Sadly, a wise, old Great Horned Owl arrived in our pasture in rough shape. The staff was able to bring him to our local wildlife rehabilitation center, the Aark, where, last we checked, he was recovering. Though it was sad to see him leave the property, the familiar sounds of a hooting pair of owls has since returned to the woods behind HollyHedge. We also had a run in with a Sharp-shinned Hawk, which found it’s way into our chicken run in the summer. This is the first year we have seen one on the property, they are a beautiful, small hawk. A photo opportunity was the last thing on our minds as he was encouraged out of the chicken run, so sorry, no photo of this beauty. Fortunately for us, this particular bird was not an adept chicken hunter and all the chickens were safe.
We try not to take credit for the wildlife that graces the grounds at HollyHedge; certainly it has to do with our location here in Solebury Township, just up the hill from the Delaware River, and surrounded by preserved land. However, we do believe that we play a small part in attracting the diversity of species that inhabit the property by the way we choose to maintain and care for the grounds. When making any decisions about how to maintain these 20+ acres, we are always factoring in the effects on wildlife.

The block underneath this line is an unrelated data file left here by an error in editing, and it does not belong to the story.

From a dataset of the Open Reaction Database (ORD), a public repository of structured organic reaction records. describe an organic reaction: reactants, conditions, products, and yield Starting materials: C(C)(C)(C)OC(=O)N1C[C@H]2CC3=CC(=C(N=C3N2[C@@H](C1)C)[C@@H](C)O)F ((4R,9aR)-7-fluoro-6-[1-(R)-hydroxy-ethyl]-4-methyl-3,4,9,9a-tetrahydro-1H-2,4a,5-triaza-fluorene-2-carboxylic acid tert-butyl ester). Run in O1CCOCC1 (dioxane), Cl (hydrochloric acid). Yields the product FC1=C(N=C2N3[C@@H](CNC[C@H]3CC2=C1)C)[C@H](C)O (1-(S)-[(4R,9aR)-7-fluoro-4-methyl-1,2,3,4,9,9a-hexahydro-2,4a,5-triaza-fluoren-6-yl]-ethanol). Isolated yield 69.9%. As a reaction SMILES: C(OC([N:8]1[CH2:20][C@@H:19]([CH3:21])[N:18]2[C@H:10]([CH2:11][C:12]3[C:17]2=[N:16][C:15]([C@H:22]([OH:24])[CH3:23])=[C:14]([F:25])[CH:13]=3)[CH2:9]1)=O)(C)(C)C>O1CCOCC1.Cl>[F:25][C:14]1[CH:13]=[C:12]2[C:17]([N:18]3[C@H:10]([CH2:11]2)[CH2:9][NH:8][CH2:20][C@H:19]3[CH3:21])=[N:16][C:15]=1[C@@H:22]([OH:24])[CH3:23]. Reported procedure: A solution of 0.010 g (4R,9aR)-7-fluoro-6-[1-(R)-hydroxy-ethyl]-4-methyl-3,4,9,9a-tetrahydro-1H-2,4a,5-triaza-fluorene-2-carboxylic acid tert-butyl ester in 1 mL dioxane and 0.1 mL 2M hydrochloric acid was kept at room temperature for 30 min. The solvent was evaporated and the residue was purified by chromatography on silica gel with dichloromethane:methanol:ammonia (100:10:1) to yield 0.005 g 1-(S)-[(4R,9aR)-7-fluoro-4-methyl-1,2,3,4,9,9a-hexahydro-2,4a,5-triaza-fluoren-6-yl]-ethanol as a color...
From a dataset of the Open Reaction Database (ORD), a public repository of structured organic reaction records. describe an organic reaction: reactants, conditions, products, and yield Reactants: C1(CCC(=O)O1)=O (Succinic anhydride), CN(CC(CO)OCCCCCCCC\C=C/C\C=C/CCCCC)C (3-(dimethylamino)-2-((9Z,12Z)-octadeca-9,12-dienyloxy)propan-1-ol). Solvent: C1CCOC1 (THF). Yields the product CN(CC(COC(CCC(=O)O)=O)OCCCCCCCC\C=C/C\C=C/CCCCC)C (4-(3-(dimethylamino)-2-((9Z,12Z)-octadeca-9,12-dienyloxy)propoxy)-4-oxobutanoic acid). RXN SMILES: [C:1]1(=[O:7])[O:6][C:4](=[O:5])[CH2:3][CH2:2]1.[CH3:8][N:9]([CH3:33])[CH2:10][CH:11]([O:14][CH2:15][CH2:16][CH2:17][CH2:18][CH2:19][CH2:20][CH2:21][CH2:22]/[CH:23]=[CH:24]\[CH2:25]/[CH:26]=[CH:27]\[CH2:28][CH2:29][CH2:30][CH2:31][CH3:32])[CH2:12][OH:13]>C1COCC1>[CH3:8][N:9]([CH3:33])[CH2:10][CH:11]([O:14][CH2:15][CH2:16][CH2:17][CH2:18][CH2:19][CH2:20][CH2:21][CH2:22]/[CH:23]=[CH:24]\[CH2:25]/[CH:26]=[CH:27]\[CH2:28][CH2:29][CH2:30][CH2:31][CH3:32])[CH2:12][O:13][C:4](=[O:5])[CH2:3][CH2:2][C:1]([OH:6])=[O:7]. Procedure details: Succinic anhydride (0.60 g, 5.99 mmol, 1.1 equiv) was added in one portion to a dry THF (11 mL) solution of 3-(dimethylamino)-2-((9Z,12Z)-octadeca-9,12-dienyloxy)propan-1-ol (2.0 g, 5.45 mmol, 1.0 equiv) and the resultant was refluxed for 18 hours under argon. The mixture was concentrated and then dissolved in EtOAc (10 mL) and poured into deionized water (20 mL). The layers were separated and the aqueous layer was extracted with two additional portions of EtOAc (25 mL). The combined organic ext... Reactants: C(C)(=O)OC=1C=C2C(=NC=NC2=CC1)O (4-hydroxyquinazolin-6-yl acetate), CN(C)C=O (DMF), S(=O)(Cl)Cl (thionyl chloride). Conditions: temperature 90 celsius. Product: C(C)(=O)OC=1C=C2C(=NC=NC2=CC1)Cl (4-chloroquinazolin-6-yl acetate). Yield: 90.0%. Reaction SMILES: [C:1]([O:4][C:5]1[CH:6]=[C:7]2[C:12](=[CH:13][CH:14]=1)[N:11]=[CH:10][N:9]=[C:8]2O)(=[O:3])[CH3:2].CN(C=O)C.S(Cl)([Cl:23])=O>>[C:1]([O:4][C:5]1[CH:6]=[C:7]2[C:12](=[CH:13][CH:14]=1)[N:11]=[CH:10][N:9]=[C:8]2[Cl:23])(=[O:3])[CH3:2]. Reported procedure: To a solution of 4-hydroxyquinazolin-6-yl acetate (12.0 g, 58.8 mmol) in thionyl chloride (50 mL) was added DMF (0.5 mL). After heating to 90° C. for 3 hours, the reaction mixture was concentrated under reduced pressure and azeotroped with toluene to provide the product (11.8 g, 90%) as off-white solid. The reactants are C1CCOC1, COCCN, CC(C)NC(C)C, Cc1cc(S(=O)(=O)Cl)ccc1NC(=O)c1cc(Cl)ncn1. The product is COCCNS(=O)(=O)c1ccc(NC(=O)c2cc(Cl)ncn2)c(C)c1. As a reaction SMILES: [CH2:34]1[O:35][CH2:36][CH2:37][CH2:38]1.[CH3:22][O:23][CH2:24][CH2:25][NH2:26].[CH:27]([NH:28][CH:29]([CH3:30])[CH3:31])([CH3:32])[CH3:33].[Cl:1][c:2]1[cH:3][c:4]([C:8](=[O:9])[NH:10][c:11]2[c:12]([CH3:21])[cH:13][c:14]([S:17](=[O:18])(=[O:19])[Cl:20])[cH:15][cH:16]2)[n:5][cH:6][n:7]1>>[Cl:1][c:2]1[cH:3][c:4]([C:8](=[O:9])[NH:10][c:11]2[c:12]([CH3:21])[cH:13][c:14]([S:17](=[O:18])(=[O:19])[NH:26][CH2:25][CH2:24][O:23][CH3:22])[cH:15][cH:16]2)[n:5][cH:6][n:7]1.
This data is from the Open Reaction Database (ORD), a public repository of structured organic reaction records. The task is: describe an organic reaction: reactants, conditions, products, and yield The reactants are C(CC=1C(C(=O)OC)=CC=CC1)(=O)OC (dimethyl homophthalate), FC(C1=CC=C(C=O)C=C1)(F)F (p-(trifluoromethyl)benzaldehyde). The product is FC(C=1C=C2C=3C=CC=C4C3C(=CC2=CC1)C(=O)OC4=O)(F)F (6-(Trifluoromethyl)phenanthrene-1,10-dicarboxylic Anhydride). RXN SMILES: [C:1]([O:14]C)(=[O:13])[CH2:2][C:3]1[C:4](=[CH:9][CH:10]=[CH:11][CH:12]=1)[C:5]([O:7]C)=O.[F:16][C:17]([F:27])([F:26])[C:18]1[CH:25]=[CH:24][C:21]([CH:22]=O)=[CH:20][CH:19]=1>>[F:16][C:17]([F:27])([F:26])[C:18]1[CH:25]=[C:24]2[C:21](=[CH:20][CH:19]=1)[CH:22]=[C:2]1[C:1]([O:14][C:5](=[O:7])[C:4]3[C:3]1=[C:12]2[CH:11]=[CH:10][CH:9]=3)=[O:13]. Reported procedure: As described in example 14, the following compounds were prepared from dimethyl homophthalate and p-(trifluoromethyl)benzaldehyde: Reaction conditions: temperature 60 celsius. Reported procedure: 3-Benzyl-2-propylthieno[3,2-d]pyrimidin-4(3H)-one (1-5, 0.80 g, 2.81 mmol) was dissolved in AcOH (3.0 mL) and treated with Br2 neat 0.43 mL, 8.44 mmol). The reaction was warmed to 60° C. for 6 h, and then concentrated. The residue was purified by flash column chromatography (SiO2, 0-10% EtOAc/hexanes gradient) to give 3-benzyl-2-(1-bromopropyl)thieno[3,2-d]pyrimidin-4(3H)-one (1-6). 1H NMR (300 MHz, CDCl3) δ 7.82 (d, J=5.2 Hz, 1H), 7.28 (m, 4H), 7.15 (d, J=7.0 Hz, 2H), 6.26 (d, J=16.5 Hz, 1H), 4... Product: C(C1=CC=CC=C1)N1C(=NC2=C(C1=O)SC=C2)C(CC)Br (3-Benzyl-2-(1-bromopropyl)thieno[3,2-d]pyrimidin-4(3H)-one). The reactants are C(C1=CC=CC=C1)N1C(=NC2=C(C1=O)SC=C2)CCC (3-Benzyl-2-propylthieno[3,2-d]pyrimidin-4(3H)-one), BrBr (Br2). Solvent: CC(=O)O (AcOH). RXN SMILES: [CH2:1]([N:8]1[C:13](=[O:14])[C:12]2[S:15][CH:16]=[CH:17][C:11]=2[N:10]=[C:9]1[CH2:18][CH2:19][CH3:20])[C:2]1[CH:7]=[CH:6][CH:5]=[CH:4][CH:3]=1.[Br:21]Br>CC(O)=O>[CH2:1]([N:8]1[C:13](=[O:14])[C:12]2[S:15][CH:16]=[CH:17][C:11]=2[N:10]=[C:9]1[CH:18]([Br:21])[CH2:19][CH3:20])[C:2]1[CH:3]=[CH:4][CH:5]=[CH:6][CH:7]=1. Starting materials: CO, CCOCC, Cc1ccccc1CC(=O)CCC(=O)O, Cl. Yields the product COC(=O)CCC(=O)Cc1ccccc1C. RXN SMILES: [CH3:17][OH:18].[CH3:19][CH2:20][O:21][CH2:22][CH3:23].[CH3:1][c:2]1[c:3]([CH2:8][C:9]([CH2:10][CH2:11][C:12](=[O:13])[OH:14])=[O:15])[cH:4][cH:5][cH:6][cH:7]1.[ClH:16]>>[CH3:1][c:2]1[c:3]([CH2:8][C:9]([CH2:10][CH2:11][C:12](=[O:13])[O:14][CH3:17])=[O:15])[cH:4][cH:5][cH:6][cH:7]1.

Old Trees Leads to New Building
Okay, what’s green about a new building? Anytime we take on building projects here at HollyHedge, we try to incorporate green elements into them.
Element 1: The Siding
The building was sided with boards that came from Spruce and Tulip-Poplar trees that grew right here at HollyHedge. While it’s always sad when a big old tree has to come down, such is the reality from time to time. By using these trees as building materials that will last for many years, we feel that we have honored the lives of those trees, while also using a very local and sustainably harvested product.
Element 2: The Rain Garden
Always concerned with runoff here on the sloping HollyHedge grounds, we constructed a rain garden designed to receive the water from the new building’s gutters and allow it to slowly seep back into the ground.